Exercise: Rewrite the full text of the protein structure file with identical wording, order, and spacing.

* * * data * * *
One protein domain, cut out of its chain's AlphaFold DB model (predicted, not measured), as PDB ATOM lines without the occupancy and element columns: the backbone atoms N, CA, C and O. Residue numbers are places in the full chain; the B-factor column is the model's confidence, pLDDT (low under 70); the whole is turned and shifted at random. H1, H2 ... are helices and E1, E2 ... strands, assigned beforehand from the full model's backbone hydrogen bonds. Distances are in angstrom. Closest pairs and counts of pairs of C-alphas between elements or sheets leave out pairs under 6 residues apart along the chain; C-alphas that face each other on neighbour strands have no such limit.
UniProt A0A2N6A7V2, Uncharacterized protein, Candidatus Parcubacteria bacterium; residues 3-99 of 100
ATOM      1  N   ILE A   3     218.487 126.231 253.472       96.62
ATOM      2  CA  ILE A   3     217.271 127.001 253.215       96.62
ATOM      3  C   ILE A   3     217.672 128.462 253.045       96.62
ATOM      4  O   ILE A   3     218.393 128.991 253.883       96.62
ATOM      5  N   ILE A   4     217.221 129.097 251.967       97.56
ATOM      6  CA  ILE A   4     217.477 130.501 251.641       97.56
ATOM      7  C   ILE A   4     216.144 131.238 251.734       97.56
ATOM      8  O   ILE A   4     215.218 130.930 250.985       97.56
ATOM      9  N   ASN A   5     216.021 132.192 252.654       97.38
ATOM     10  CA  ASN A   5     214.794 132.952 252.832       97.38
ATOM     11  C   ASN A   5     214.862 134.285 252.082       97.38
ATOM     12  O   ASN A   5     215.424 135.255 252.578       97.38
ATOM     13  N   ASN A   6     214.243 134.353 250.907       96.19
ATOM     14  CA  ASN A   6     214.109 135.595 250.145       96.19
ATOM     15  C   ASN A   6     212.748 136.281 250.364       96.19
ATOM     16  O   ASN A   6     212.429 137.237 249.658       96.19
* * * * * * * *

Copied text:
One protein domain, cut out of its chain's AlphaFold DB model (predicted, not measured), as PDB ATOM lines without the occupancy and element columns: the backbone atoms N, CA, C and O. Residue numbers are places in the full chain; the B-factor column is the model's confidence, pLDDT (low under 70); the whole is turned and shifted at random. H1, H2 ... are helices and E1, E2 ... strands, assigned beforehand from the full model's backbone hydrogen bonds. Distances are in angstrom. Closest pairs and counts of pairs of C-alphas between elements or sheets leave out pairs under 6 residues apart along the chain; C-alphas that face each other on neighbour strands have no such limit.
UniProt A0A2N6A7V2, Uncharacterized protein, Candidatus Parcubacteria bacterium; residues 3-99 of 100
ATOM      1  N   ILE A   3     218.487 126.231 253.472       96.62
ATOM      2  CA  ILE A   3     217.271 127.001 253.215       96.62
ATOM      3  C   ILE A   3     217.672 128.462 253.045       96.62
ATOM      4  O   ILE A   3     218.393 128.991 253.883       96.62
ATOM      5  N   ILE A   4     217.221 129.097 251.967       97.56
ATOM      6  CA  ILE A   4     217.477 130.501 251.641       97.56
ATOM      7  C   ILE A   4     216.144 131.238 251.734       97.56
ATOM      8  O   ILE A   4     215.218 130.930 250.985       97.56
ATOM      9  N   ASN A   5     216.021 132.192 252.654       97.38
ATOM     10  CA  ASN A   5     214.794 132.952 252.832       97.38
ATOM     11  C   ASN A   5     214.862 134.285 252.082       97.38
ATOM     12  O   ASN A   5     215.424 135.255 252.578       97.38
ATOM     13  N   ASN A   6     214.243 134.353 250.907       96.19
ATOM     14  CA  ASN A   6     214.109 135.595 250.145       96.19
ATOM     15  C   ASN A   6     212.748 136.281 250.364       96.19
ATOM     16  O   ASN A   6     212.429 137.237 249.658       96.19